The Bill and Melinda Gates Foundation supports large-scale industrial farming under the guise of a “green revolution”. In classic neocolonialist style the Gates Foundation takes Africa away from Africans, and into the hands of big Western corps. We deep dive into the GRAIN’s recent research that unveils this.
In the last 17 years the B&M Gates foundation has spent nearly US$6 billion in their quest to “improve agriculture” in Africa. For an underfunded sector you can pretty much call them the royalty of African agriculture. They wine and dine politicians and set up HQ right by Monsanto in the USA.
The research was published by GRAIN— a small international non-profit organisation that works to support small farmers and social movements in their struggles for community-controlled and biodiversity-based food systems. They have uncovered all of the Gate’s Foundation’s real interests in Africa.
The main takeaway:
Their grants are heavily skewed towards USA & European research centers instead of to real African farmers. Some grants are even given to their own group (AGRA) that lobbies on behalf of industrial farming.
The Gates Foundation fights hunger in the South by giving money to the North
GRAIN has not been the only org to notice the Foundation’s discrepancies and hypocrisies:
- In 2020 a report from Tufts University concluded that the Foundation’s work in Africa completely failed to meet the objectives that it had set itself.
- The African Centre for Biodiversity published a string of reports denouncing the Gates Foundation for pushing GMOs and other harmful technologies onto Africa.
- The US Right to Know collective started a “Bill Gates Food Tracker” to monitor the multiple initiatives that Gates is involved in to reshape the global food system.
GRAIN created a database of the Foundation’s grants in the area of food and agriculture from 2003-2020
What the database reveals:
- A total of 1130 grants for food and agriculture, worth nearly $US6 billion of which almost US$5 billion is supposed to service Africa.
- There was no shift to try and reach groups in Africa directly, no refocusing away from the narrow technological approach, and no moves to embrace a more holistic and inclusive policy agenda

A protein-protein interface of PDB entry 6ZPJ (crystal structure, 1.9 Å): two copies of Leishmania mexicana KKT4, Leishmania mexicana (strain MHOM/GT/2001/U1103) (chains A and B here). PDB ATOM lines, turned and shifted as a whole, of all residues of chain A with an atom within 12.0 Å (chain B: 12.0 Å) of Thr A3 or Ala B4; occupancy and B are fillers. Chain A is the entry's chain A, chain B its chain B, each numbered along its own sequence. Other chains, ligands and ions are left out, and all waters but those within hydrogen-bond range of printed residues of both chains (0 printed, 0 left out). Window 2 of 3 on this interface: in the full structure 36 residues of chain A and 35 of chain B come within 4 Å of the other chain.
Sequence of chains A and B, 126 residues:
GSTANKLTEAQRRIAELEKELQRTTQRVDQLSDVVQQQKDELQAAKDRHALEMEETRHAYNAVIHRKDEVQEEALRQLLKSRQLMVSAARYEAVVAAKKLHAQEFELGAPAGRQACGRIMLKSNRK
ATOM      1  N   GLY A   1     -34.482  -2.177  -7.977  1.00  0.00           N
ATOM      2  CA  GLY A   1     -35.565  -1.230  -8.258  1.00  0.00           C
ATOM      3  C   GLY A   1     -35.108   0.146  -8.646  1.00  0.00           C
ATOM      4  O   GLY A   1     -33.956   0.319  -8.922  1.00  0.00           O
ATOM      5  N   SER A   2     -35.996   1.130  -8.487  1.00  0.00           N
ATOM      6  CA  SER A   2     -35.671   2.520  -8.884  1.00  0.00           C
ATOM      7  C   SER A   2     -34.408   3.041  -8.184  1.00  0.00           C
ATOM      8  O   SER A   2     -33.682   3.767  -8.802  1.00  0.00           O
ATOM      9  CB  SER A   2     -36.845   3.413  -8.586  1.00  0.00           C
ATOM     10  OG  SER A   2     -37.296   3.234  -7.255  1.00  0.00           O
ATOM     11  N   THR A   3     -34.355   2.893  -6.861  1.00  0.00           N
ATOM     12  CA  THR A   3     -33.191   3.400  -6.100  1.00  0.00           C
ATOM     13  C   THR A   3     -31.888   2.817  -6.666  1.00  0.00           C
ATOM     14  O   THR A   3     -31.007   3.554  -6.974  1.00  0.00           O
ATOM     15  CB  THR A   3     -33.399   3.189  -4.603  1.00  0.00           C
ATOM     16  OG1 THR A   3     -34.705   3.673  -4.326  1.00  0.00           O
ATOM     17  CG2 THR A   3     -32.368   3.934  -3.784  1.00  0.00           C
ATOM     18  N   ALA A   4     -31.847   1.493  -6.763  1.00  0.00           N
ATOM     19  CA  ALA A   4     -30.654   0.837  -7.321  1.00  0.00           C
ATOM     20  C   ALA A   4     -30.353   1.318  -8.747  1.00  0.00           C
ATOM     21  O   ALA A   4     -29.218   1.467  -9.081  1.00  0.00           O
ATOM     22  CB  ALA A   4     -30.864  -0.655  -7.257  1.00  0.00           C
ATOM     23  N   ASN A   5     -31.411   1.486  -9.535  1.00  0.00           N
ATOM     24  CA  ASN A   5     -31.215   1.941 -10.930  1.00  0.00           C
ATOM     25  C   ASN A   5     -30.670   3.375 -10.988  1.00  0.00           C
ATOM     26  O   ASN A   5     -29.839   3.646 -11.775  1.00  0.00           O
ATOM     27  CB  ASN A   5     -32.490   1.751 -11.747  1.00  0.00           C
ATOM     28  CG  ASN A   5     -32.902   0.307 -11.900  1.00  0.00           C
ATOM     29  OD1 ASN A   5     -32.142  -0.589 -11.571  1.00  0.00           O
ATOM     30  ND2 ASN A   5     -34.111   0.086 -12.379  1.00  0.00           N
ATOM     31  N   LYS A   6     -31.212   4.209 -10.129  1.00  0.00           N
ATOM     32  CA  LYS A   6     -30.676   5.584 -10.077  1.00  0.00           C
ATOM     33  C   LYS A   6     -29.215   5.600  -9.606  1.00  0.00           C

- The Foundation’s Trust Fund, which manages the Foundation’s endowment, has big investments in food and agribusiness companies, buys up farmland, and has equity investments in many financial companies around the world.
Almost half of the Foundation’s grants for agriculture went to four big groupings:
- The global agriculture research network of the Consortium Group on International Agricultural Research (CGIAR)
- The Alliance for a Green Revolution in Africa (AGRA – set up in 2006 by the Gates Foundation itself together with the Rockefeller Foundation)
- The African Agricultural Technology Foundation (AATF – another technology centre pushing Green Revolution technology and GMOs into Africa) and a number of international organisations (World Bank, UN agencies, etc.).
- The other half ended up with hundreds of research, development and policy organisations across the world.Conclusion:The Gates Foundation claims that 80% of their grants are meant to serve African farmers. But of the funding to these hundreds of organisations a staggering 82% was channelled to groups based in North America and Europe while less than 10% went to Africa-based groups.
basically… The Gates Foundation gives to scientists, not farmers.
What is the CGIAR?
The single biggest recipient of grants from the Gates Foundation is the CGIAR— a consortium of 15 international research centres launched in the 1960s to promote the Green Revolution with new seeds, fertilisers and chemical inputs. The Gates Foundation has given CGIAR centres US$1.4 billion since 2003. Another priority for the Gates Foundation in its funding is to support research at universities and national research centres in Europe and USA. Together, all this research gets almost half (47%) of the Gates Foundation’s funding.